Md. business forum casts a wary eye on Washington

A quarter of Maryland’s economy depends on federal spending, inextricably linking the state to actions that Congress and the Trump administration are now considering on health care, taxes and all other budget items, a trio of experts told local business leaders Thursday.

“The hard reality is, what goes on in Washington has a tremendous impact on our ability to prosper and grow,” Warren G. Deschenaux, executive director of the Maryland Department of Legislative Services, told the crowd during the Greater Baltimore Committee annual economic outlook conference in Baltimore.

Deschenaux said that Maryland disproportionately benefits from federal salaries, contracts, grants and other money allocated in Washington and under review. Uncertainty hangs over the state as lawmakers consider changes to the Affordable Care Act that could include reductions for Medicaid and tax reform that could lower the corporate tax rate and end popular individual and business deductions, he said.

Maryland takes in about $102 billion a year in federal money, representing about 28 percent of the state economy, he said. Further, about 8 percent of the workforce is federal, compared with 3 percent nationally.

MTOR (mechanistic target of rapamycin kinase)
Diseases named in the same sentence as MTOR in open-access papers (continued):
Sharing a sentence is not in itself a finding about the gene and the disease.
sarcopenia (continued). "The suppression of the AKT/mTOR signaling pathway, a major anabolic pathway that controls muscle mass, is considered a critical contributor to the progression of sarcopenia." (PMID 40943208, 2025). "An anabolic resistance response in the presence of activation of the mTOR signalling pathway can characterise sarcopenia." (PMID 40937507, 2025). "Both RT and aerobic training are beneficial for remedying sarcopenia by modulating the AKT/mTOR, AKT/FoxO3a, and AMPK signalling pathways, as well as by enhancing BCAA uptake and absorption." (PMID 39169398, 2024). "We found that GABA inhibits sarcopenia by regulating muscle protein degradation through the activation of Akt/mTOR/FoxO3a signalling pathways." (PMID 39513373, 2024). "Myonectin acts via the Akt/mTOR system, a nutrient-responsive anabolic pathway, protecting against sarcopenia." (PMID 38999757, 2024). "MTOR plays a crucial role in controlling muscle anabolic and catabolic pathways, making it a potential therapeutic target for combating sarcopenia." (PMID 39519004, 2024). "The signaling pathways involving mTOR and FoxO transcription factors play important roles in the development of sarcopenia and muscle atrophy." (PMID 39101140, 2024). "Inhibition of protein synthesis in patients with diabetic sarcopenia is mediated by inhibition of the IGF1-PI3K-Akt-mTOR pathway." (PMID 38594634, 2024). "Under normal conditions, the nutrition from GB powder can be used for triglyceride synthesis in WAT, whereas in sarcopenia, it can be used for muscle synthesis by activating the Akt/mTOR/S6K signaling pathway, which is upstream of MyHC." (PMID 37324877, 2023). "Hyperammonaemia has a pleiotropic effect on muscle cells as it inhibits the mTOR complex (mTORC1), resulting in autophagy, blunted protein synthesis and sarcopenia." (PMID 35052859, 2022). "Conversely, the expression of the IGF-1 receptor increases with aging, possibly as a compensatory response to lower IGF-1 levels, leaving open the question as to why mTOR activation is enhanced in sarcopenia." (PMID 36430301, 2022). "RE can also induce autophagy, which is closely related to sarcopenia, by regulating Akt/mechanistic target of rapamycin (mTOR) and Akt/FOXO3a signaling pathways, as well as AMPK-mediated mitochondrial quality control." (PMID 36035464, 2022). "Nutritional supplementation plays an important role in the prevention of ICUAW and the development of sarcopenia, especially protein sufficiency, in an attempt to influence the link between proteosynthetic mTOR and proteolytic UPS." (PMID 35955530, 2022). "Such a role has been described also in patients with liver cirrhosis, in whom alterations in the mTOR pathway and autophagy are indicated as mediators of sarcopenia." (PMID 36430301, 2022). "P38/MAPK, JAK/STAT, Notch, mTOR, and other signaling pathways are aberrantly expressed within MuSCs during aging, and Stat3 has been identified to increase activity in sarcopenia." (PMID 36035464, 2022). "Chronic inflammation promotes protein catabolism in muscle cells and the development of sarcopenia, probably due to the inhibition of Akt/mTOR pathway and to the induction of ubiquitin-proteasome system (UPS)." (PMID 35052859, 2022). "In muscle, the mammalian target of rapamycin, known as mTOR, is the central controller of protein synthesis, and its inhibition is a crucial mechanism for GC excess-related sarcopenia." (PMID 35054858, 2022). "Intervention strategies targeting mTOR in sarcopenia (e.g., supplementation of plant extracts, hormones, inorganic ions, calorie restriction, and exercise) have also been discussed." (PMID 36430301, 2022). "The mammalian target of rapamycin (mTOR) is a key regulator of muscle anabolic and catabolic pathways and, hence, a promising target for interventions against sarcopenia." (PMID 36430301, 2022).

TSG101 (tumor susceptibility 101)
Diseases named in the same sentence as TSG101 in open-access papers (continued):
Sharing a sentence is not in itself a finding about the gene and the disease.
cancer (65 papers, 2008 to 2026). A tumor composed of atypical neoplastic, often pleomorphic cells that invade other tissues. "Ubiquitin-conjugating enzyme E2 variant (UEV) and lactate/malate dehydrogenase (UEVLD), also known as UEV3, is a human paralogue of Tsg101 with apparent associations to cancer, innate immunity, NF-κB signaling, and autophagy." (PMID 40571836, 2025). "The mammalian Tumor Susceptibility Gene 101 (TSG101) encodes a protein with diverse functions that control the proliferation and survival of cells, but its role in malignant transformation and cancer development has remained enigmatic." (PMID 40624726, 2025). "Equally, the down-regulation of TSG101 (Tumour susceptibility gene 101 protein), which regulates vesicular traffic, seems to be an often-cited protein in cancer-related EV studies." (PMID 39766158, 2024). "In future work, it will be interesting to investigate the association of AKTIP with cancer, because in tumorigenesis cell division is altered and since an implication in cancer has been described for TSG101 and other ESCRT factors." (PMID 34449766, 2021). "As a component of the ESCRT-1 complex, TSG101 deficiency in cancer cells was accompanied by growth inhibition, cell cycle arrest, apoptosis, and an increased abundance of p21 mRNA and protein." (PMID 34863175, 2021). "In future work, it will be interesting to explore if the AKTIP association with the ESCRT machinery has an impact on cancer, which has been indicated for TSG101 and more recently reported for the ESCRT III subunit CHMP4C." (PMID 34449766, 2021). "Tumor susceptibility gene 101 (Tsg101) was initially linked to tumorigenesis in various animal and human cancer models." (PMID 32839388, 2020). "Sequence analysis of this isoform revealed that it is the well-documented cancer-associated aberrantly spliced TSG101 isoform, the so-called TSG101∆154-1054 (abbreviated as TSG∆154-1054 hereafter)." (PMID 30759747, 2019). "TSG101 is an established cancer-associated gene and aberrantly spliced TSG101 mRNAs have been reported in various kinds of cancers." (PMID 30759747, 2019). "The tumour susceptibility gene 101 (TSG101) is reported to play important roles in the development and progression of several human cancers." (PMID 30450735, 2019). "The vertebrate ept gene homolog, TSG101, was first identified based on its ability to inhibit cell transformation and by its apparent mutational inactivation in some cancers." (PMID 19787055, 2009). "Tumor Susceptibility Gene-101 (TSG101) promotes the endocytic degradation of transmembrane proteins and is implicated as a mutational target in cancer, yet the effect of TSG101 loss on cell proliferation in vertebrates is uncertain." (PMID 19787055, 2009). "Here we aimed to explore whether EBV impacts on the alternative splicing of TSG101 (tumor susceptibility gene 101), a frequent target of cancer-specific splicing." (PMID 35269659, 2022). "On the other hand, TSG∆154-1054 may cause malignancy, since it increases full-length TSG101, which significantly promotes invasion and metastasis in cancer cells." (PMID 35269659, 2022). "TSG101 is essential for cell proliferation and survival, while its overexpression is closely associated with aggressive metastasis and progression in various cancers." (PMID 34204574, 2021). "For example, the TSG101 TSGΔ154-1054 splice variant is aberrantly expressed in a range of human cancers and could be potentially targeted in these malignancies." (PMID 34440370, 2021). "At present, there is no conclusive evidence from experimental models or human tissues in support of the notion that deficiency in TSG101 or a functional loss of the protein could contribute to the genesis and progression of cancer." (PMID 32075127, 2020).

With 2018 midterm elections looming, the health care debate isn’t likely to end, though repeal efforts have been unsuccessful so far, said Paul Keckley, health economist and leading expert on U.S. health industry trends and reform.

But for now, Congress will turn its attention to tax reform, said Dean Zerbe, former senior counsel to the U.S. Senate Finance Committee and AlliantGroup national managing director.

He said lawmakers are unlikely to agree on a major overhaul of the tax code; rather, they will take “several bites of the apple” with a reduction to the corporate tax rate a major focus. It now stands at 35 percent, and President Donald J. Trump has said he wants it lowered to 15 percent.

As the debate on health care showed, not much is easy in Washington, he said. On any changes, he said, “I think it’s all going to be much more modest.”

meredith.cohn@baltsun.com

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